Extreme gerrymander of Ohio’s Tuscarawas County is Exhibit No. 1 for why reform is needed: Mike Curtin

Tuscarawas County gets no respect.

Among Ohio’s 88 counties, none is treated worse by the newest, gerrymandered map of our state’s 15 congressional districts.

The Ohio Constitution requires congressional districts to be compact, not irregularly shaped. It also requires contiguity, keeping neighboring communities together.

The current map ignores these requirements. Tuscarawas County is Exhibit No. 1.

The county is torn from northwest to southeast. Western and southern parts of the county are glued to 11 counties to the south and west to form the 12th Congressional District.

Northeastern Tuscarawas County is pasted onto 10 counties to the north, east and south to form the 6th Congressional District.

In all, Tuscarawas County is connected to 21 other counties. The map links the county seat of New Philadelphia to Youngstown, 85 miles northward, and to Marietta, 85 miles southward.

Looking west, the map links the village of Gnadenhutten to the city of Sunbury in Delaware County – 94 miles away.

Dividing Ohio’s 2020 census population of nearly 11.8 million into 15 congressional districts, while complying with federal equal population standards, required splitting some of the state’s 88 counties.

One principle of fair districting is that, when counties must be split, the most populous counties should be divided first. Every effort should be made to leave smaller counties intact.

Of the state’s 15 most populous counties, the current congressional map splits only five; 10 are kept whole. Of the two counties just north of Tuscarawas with larger populations, Stark County is split while Wayne County is left whole.

Tuscarawas County, with a 2020 census population of 93,263, is the state’s 30th largest.

Perhaps Statehouse mapmakers could have credibly argued Tuscarawas needed to be split because no counties to the east or south in that region have smaller populations.

However, no one could credibly argue – certainly not to any audience in Tuscarawas County – that it was necessary to stitch the county to 21 others.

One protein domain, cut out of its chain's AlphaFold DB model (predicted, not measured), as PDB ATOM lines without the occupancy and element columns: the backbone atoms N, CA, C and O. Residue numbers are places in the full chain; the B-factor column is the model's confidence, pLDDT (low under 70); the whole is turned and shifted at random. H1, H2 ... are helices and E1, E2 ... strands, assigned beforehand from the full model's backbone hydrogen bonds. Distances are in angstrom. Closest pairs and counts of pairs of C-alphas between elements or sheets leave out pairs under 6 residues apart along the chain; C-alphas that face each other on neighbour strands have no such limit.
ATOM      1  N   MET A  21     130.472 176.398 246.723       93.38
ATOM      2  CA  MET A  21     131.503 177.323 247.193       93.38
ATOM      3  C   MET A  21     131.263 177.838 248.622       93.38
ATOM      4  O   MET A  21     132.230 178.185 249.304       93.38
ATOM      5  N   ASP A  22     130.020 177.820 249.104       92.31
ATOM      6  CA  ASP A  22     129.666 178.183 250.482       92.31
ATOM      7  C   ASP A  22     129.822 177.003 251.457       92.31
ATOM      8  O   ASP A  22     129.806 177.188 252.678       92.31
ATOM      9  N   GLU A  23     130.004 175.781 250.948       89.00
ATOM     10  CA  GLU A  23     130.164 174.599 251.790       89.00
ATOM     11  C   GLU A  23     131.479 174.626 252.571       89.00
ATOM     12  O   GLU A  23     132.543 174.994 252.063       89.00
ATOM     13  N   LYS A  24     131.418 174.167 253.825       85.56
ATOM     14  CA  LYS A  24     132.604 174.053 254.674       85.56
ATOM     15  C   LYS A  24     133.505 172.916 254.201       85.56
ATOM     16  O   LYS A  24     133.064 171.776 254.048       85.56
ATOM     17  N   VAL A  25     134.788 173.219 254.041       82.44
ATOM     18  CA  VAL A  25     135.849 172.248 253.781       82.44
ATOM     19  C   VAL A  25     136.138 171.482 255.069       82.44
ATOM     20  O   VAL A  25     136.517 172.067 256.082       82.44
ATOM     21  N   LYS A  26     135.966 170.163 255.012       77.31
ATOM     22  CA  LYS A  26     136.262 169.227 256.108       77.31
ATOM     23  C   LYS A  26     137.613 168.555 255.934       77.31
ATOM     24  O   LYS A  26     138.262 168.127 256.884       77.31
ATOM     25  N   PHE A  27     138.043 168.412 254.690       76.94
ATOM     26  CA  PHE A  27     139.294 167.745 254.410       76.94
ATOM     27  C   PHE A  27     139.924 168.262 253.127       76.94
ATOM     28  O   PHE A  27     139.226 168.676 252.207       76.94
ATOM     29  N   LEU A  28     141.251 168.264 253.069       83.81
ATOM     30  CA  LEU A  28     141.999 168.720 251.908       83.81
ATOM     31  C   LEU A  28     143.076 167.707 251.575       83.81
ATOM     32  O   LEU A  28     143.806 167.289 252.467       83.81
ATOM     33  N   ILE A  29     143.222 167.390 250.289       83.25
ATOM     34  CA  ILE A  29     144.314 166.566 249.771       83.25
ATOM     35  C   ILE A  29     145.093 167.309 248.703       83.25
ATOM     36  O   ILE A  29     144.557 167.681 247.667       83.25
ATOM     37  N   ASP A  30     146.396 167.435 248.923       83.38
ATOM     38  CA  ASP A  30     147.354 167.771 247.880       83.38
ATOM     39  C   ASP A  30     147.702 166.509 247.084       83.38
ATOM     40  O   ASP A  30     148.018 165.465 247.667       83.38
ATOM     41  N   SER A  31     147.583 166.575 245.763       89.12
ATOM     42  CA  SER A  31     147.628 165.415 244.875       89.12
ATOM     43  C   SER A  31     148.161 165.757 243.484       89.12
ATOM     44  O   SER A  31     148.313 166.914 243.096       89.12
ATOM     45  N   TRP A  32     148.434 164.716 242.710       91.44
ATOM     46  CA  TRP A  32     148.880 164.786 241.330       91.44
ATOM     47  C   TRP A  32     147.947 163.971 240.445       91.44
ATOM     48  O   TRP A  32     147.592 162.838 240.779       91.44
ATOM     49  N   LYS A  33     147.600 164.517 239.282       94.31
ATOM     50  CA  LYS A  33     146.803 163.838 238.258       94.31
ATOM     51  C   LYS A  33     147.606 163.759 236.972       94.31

No one could have argued with a straight face that preserving communities of interest, grouping areas with common interests and traditions, took precedence over partisan considerations.

In fact, no arguments had to be made at all, because Ohio law does not require – and Statehouse leaders do not seek – public input before they draw congressional and state legislative maps.

That could change on Nov. 5, when Ohioans most likely will vote on a proposed state constitutional amendment to reform the mapmaking process.

A group called Citizens Not Politicians is expected to file far more than the required 413,488 valid signatures of registered voters, by the July 3 filing deadline, to qualify the proposal for the ballot.

Among the amendment’s most important provisions is one requiring at least five public hearings, in each of five regions, prior to the release of any redistricting plan.

The amendment would require a 15-member, independent redistricting commission to encourage broad public participation in the crafting of districts.

The amendment also stipulates that, once proposed maps are drafted, five additional public hearings would be required to gauge public reaction to the districts before a map is approved.

For the first time, Ohioans would be invited to the mapmaking table. For the first time, maps would be drawn in the sunshine, in full public view.

Out in the open, with Statehouse power brokers no longer in charge of a backroom, secretive process, Ohioans just might – at long last – get the honest, fair districts they deserve.

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